Do you live in the same state as you did when you were growing up? I was born in Adelaide and have lived in South Australia my entire life, growing up in country South Australia, including Port Augusta and Yorketown on the Yorke Peninsula. I returned to Adelaide in 1985 to study and have stayed here ever since. I have never really been tempted to live anywhere else.
I have traveled interstate and overseas many times over my life. I adore travel and all the expansion of mind, senses, heart and self that it brings. I love nothing better than a family road trip. Partly it is being in close proximity to your family with no distraction and hours and hours to talk and connect. Partly it is because the going somewhere is part of the journey, you see all the little towns and in between countryside on your travels. In a plane you get into a metal thing, which ranges from mildly to fairly uncomfortable depending on how long you are in it, who you sit with and what the weather conditions are like, and then, you are there.
I love the going part of going away, the planning and the thinking and the getting somewhere new to explore, but every time I hit the ground at home I kiss it. On some trips, like the one where Mum and I flew all the way home from Florence without her passport due to being robbed, I literally kissed the Adelaide turf when we touched down!
Do you feel that way about your home state?
I adore lots places in Australia and really could live in quite a few, but there are just far too many things to love about South Australia to make me move.
These include (but are not limited to):
– Family and friends are here. I am a real family person and am not sure I want distance to separate us.
– The seasons, especially the Autumn which is particularly spectacular.
– The close proximity of everything. We can walk to the “mountains” from our house, drive to the beach in 30 minutes and the city in 10 minutes, yet we have kookaburras and koalas in our street and even an Echidna wondered in once!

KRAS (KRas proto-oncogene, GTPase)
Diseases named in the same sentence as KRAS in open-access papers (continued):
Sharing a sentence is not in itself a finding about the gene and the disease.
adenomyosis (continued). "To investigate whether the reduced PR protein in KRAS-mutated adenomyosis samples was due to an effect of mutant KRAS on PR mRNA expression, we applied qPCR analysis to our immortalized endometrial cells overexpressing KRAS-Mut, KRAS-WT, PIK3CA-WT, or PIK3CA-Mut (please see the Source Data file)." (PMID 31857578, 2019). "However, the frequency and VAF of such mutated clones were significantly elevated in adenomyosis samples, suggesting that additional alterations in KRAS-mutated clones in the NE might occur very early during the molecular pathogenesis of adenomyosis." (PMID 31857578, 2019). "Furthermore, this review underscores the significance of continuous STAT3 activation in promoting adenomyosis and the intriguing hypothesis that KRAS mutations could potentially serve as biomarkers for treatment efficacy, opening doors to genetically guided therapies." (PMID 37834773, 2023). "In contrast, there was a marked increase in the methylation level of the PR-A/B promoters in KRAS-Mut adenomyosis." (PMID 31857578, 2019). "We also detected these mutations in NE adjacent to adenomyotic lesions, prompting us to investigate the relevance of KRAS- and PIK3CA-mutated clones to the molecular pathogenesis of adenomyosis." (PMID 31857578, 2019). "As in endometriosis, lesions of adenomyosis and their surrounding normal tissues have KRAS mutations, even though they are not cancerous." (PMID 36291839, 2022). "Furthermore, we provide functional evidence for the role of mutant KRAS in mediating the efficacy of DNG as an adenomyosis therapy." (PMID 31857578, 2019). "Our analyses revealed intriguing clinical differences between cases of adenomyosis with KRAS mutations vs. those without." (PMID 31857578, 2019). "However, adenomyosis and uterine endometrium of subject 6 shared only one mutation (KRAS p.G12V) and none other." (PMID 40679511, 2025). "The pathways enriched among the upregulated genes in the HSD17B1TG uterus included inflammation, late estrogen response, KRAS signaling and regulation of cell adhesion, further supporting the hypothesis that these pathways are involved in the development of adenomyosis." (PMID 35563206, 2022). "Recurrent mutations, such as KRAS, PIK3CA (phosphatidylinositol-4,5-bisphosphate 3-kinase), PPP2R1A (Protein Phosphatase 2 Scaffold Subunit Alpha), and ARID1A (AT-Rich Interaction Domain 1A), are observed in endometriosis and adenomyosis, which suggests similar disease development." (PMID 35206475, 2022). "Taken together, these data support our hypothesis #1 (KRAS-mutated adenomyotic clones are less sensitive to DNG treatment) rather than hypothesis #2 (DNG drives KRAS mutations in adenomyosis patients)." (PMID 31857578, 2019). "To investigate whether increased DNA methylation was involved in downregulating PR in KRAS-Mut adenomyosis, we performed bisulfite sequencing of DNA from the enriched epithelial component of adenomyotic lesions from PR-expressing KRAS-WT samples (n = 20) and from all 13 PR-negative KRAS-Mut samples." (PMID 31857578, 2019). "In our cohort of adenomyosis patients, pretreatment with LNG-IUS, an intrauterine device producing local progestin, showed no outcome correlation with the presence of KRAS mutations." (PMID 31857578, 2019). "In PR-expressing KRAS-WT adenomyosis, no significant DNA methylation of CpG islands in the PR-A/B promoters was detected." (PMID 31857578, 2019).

– The community, you don’t usually go anywhere in Adelaide without finding someone you know or someone who knows someone you know.
– The food and wine. We have the best wine and some of the best food producers in the world.
– The arts and creative community – just awe inspiring.
-The wide open spaces, empty beaches and natural beauty.
There are endless possibilities for what to do with your family in South Australia. There are the stunning Adelaide Hills, The Barossa Valley and the beaches. There is a strong cultural, market and arts scene and plenty of amazing places to eat. We are the kind of family who prefer our activities together to be outside in nature, and which involve some physical time and some quiet soaking up the beauty time.
The all new Voices of 2015 Put Yourself On The Map Challenge aims to champion, publish and reward new and established online creatives as they show us around their town. Whether your platform is a blog, Instagram, Facebook, YouTube or Pinterest – you can join in! The team at Kidspot would love to see your work and get your unique view of Australia.
20 finalists will have the opportunity to create a post to be published on Kidspot, receive a writer’s fee of $200 and go in the running to win a $3000 Flight Centre voucher.
As part of the Kidspot Voices of 2015 #ShareAustralia competition, here are just 3 of my top outdoor family friendly things to do in South Australia if you are looking for ideas.
1) Morialta Conservation Park
Morialta Conservation Park is located 10km north east of the Adelaide CBD, which is basically in our backyard. It is one of Adelaide’s most popular family walking and picnic spots. I take my regular run/walk through the bottom of the park. Wednesday 15 July 2015 marks the 100 year anniversary of the proclamation of Morialta Falls as a National Pleasure Resort. To celebrate this milestone a series of exciting community events including a BioBlitz, community picnic and historical images exhibition will be held throughout 2015.
You can read more here.
One of the most spectacular parts of this walk is when you come up through the bottom of the park from the road, through the rugged ridges, gully scenery and seasonal waterfalls that make up Morialta Conservation Park. The three waterfalls along Fourth Creek are popular features of the park and are linked by an extensive network of walking trails which vary in difficulty. The views from the rock climbing zone also provide opportunities to admire Morialta Gorge and the nearby Adelaide plains.